THE IMMORTALITY OF THE Soul.*_Messrs. Carlton & Porter have done the public a service in issuing an elaborate treatise on the Immortality of the Soul, &c., by Rev. R. W. Landis. This work has been prepared as a reply to the modern theory, promulgated with so much confidence by Dobney, and reiterated so earnestly by Prof. C. F. Hudson, in the work entitled Debt and Grace. This theory is taught with great zeal by its now numerous adherents, and the influence of it may be traced in many congregations and churches. Those who believe that the soul is naturally mortal, and that eternal life, in the sense of continued existence, is the gift proinised in the gospel to believers in Christ, are now very numerous, and it is time that the attention of ministers was distinctly called to the peculiar features of this new theory and the arguments on which it rests.

* The Immortality of the Soul, and the final condition of the wicked, carefully considered. By Robert W. Landis. New York: Carlton & Porter. 12mo. pp. 568.

Mr. Landis has read much on the subject and has made himself familiar with all the ancient and modern learning that respects the doctrines in dispute. Indeed we think his learning rather embarrasses than assists his argument, for ordinary minds who do not care so much to know what others have taught, as what the scriptures teach. For clergymen, however, the results of his reading are of special value, as they constitute a digest of opinions and references, which will be eminently convenient in preparing those arguments, which in the pulpit and in conversation they will be forced to construct and present against the plausible but superficial heresy that is creeping about so insidiously. We do not agree with all the expositions of the book, but we believe it will be eminently useful.

TREATISE ON THEISM.*.-Messrs. J. P. Lippincott & Co. send us a handsome volume by the accomplished and estimable Professor Wharton, on Theism and the modern skeptical Theories. The design of the author is well stated in the Preface.

“ My object, in the preparation of the following work, bas been to present the theistic argument, and the replies to the prominent modern skeptical theories, in such a shape as the best to impress the American mind of the present day. I have sought to reach this object in three ways:- First, by selecting from the vast material before me such main topics as seem most likely to affect those whom I address ; second, by relying almost exclusively on this country as the basis for induction and illustration; and, third, by reducing the argument to such an analysis as will best subserve the purposes of students.”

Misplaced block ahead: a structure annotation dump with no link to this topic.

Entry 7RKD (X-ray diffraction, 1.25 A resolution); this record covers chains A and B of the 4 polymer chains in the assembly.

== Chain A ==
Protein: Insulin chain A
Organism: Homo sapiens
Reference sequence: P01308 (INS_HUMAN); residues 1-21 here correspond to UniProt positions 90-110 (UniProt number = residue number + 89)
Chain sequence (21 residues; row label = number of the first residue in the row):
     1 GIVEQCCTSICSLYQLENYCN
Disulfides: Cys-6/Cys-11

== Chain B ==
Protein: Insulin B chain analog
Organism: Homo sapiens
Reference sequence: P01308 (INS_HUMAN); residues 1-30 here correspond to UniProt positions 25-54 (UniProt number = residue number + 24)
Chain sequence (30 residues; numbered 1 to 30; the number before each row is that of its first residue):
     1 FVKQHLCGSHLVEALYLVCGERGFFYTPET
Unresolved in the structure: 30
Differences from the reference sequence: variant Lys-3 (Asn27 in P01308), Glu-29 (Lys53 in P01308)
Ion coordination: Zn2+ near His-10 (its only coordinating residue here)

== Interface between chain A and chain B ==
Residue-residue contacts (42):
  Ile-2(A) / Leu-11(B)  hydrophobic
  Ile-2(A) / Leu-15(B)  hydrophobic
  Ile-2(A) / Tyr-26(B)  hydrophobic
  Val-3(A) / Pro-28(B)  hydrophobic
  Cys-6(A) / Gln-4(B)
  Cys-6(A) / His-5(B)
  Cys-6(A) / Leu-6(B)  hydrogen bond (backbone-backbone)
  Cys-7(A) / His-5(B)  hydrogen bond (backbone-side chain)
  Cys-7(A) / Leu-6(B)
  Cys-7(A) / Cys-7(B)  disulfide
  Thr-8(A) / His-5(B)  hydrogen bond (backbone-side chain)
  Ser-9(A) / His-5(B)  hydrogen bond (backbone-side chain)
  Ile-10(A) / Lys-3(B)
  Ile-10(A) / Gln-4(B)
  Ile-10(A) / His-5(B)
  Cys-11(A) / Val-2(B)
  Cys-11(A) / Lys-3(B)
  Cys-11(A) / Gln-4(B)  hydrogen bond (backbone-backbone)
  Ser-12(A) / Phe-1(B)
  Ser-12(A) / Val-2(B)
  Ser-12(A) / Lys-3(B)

This object is most felicitously executed in the volume. The author has shown fine powers of philosophical exposition in stating so clearly and simply the leading atheistic and skeptical theories of modern times. The dryness incident to the subject-matter is relieved by interesting narratives and well-chosen illustrations. The work will be attractive in the parlor, and useful in the study and the class-room. Students of Philosophy and Theology will find it a very convenient manual, which will aid and abridge their researches.

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* Treatise on Theism, and on the Modern Skeptical Theories. By Francis Wharton, &c., &c., Professor in Kenyon College, Ohio. Philadelphia: J. P. Lippincott & Co. 1859. 12mo. pp. 395.

FAIRBAIRN'S HERMENEUTICAL MANUAL.*-From Messrs. Smith, English & Co. we have received a copy of this Hermeneutical Manual, which seems in most respects to be well adapted to the end for which it was written. It consists of three parts. Part First discusses facts and principles bearing on the language and interpretation of New Testament Scripture. Part Second presents dissertations on particular subjects connected with the exegesis of New Testament Scripture. Part Third treats of the use made of Old Testament Scripture in the writings of the New Testament.

Under Part I are discussed The original language of the New Testament-The characteristics of New Testament Greek-Collateral sources for determining the sense and explaining the peculiarities of New Testament Scripture-General Rules and Principles to be followed in the interpretation of particular Words and Passages-False and True Accommodation-The Analogy of Faith-A more exact definition of the relation of the Old to the New Dispensation-The tropical parts of the New Testament-The parables of Christ-Parallelism, as bearing on the structure and interpretation of the New Testament.